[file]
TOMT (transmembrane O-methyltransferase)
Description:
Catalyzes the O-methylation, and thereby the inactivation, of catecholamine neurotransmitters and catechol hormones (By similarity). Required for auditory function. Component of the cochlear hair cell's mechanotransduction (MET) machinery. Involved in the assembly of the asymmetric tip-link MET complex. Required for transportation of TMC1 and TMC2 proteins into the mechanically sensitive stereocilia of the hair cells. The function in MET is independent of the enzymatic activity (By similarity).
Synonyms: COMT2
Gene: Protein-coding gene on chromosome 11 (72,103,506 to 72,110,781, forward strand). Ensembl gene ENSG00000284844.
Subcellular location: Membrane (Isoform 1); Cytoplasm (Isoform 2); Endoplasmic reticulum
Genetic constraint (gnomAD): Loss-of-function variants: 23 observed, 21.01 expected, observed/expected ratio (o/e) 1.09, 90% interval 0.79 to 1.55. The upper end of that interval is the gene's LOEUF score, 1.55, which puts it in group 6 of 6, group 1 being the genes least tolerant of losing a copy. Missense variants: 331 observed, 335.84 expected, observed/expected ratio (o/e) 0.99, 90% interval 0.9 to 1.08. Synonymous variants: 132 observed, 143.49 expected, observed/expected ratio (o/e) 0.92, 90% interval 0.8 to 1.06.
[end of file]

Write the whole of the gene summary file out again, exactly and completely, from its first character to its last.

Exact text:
TOMT (transmembrane O-methyltransferase)
Description:
Catalyzes the O-methylation, and thereby the inactivation, of catecholamine neurotransmitters and catechol hormones (By similarity). Required for auditory function. Component of the cochlear hair cell's mechanotransduction (MET) machinery. Involved in the assembly of the asymmetric tip-link MET complex. Required for transportation of TMC1 and TMC2 proteins into the mechanically sensitive stereocilia of the hair cells. The function in MET is independent of the enzymatic activity (By similarity).
Synonyms: COMT2
Gene: Protein-coding gene on chromosome 11 (72,103,506 to 72,110,781, forward strand). Ensembl gene ENSG00000284844.
Subcellular location: Membrane (Isoform 1); Cytoplasm (Isoform 2); Endoplasmic reticulum
Genetic constraint (gnomAD): Loss-of-function variants: 23 observed, 21.01 expected, observed/expected ratio (o/e) 1.09, 90% interval 0.79 to 1.55. The upper end of that interval is the gene's LOEUF score, 1.55, which puts it in group 6 of 6, group 1 being the genes least tolerant of losing a copy. Missense variants: 331 observed, 335.84 expected, observed/expected ratio (o/e) 0.99, 90% interval 0.9 to 1.08. Synonymous variants: 132 observed, 143.49 expected, observed/expected ratio (o/e) 0.92, 90% interval 0.8 to 1.06.